Our infographic was based on the first part of the NTEN/Avectra survey which focused on the bigger picture and included input from a larger group on how they manage their data. This report drills down, gathering detailed input from 10 nonprofits and associations of varying sizes. We asked about how they manage their data process within their organization. The core findings of the report are based on responses to these seven questions:
1. What types of engagement data are nonprofits collecting and, more importantly, why?
The study found that participants collect engagement data from a wide range of sources. All agreed that this data collection relates directly to their organization goals so that they can: identify trends, gauge effectiveness and outcomes to meet funding or revenue goals, and to better focus and allocate resources.
2. How, and how often, are nonprofits collecting engagement data?
Collecting data from diverse sources and organizing it seemed to be a challenging and time-consuming effort for most organizations in the survey. We also found that although data is tracked routinely, timeframes for this varied greatly – ranging from daily to quarterly.
3. How are nonprofits sharing and reporting data within their organizations?
Report and sharing data was also revealed to be another major pain point for most of the organizations in the study. It would be difficult for me not to point out that this is where having a great Social CRM system with an analytics option really pays off.
4. What have the data taught, and how has it impacted organizations’ work?
Nearly all of the organizations in the study reported acquiring new insights from the data – some of them surprising, and some even prompting them to make, or plan, tactical course adjustments.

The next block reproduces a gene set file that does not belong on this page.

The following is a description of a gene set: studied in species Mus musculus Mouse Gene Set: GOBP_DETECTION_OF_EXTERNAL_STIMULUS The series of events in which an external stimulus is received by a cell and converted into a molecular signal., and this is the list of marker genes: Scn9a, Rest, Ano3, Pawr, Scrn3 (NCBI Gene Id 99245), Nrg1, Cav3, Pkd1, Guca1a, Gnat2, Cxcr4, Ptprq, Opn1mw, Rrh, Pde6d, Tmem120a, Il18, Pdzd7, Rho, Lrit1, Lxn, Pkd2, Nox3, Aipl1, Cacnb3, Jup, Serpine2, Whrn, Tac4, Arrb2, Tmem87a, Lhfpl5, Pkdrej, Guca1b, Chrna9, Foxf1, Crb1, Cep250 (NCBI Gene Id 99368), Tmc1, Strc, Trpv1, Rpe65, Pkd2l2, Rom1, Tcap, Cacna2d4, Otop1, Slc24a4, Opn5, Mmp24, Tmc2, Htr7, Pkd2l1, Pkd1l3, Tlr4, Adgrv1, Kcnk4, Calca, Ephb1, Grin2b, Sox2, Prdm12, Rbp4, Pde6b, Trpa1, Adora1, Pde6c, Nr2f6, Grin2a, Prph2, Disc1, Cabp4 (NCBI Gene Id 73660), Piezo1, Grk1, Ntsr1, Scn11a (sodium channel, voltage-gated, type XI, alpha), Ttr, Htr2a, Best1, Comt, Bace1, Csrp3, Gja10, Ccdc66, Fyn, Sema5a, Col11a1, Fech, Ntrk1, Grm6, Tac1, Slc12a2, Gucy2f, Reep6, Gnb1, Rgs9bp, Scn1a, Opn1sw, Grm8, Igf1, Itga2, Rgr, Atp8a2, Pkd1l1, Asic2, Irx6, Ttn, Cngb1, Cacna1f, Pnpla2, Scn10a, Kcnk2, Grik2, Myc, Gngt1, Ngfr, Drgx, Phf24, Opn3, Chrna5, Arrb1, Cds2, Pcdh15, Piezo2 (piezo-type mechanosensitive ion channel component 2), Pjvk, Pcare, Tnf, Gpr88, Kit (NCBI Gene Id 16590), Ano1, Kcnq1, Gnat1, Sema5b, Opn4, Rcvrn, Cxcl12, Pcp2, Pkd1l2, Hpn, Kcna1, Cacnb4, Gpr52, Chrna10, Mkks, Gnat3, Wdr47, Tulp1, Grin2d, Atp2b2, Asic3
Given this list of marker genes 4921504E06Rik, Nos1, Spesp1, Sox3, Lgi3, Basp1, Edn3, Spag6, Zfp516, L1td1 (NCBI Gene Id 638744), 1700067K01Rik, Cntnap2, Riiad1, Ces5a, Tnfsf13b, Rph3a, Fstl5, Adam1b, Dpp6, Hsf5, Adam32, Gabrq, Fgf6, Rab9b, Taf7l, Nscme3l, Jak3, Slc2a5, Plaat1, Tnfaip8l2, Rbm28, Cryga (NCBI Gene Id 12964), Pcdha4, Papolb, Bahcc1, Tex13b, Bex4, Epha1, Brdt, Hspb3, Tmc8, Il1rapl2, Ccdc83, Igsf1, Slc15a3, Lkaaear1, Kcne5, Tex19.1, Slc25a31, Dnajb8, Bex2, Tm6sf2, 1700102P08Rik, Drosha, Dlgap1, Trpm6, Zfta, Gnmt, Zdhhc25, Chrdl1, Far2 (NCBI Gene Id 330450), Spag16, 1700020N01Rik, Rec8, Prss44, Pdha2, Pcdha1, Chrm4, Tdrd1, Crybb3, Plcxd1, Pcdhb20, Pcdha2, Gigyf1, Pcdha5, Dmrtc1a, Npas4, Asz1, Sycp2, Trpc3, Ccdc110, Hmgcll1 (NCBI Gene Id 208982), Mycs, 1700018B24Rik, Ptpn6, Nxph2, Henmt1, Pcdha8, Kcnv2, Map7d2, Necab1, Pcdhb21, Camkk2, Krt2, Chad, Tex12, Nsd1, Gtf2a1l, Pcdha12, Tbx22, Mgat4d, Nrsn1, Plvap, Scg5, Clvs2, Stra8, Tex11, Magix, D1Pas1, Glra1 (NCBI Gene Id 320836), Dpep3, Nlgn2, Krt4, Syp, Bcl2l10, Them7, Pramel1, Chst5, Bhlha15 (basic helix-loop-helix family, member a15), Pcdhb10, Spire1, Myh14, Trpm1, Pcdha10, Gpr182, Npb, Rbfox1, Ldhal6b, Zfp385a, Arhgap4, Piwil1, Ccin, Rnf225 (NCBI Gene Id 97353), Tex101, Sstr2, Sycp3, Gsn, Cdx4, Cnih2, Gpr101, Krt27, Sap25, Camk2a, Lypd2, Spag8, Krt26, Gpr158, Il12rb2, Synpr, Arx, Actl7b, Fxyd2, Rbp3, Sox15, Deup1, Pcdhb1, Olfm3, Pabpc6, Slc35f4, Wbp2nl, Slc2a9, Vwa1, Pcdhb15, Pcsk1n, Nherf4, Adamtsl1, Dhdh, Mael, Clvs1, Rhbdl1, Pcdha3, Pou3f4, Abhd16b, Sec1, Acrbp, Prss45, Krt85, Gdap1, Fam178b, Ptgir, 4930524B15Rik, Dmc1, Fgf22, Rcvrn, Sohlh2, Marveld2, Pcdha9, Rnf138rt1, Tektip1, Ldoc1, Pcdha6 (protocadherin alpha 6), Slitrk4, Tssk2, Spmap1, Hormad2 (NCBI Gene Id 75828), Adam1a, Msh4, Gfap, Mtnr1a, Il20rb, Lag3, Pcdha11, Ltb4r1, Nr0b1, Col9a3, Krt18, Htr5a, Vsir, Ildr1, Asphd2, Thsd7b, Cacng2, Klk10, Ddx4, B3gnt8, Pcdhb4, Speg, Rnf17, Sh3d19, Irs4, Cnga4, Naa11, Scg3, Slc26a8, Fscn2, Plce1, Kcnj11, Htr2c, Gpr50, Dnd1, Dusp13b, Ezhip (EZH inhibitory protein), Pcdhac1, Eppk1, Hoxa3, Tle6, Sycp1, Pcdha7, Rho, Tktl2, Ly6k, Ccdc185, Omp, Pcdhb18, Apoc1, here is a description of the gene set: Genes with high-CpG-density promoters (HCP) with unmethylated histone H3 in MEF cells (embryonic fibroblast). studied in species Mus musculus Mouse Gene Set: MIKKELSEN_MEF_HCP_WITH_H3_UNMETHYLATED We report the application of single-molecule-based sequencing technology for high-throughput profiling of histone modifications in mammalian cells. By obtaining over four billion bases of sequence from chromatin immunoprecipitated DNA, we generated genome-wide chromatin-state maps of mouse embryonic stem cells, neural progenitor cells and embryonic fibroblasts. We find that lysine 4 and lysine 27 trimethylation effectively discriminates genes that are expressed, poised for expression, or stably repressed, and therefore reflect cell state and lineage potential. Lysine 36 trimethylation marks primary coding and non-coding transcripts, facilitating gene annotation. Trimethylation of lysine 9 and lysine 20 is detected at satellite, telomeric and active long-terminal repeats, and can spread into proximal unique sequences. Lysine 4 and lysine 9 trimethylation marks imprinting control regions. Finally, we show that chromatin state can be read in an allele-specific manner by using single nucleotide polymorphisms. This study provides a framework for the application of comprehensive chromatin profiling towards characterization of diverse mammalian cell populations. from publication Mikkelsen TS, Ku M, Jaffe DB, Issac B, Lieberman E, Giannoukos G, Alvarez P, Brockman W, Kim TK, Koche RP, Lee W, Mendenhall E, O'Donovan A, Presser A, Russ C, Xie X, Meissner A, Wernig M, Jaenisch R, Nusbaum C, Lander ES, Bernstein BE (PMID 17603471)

5. How does engagement data relate to traditional data?
Our participants reported that participation data and traditional data “relate directly.” One nonprofit in the study said “Our overarching goal is to leave our donor database behind and move to [a new CRM] to unify, within a single system, all our financial, membership, fundraising, program and engagement data.”
6. What do nonprofits hope to learn from engagement data going forward?
We found that engagement data is helping the organizations in the study identify their constituent’s needs, motivations, and values. It aids them in decision-making in terms of which programs and services are of most value to their members and act accordingly.
7. What are nonprofits’ next steps with engagement data?
The nonprofits reported a diverse selection of planned next steps, including becoming more strategic, improving reporting processes, looking at new technology options and for one, it was all about staffing: “Training staff on how to use and accept our new tools will be where we spend our time and effort. We cannot work any harder, we must work smarter.”
I recommend that you read the entire report for more detailed information and real-life examples of how organizations are collecting, reporting, and using engagement data.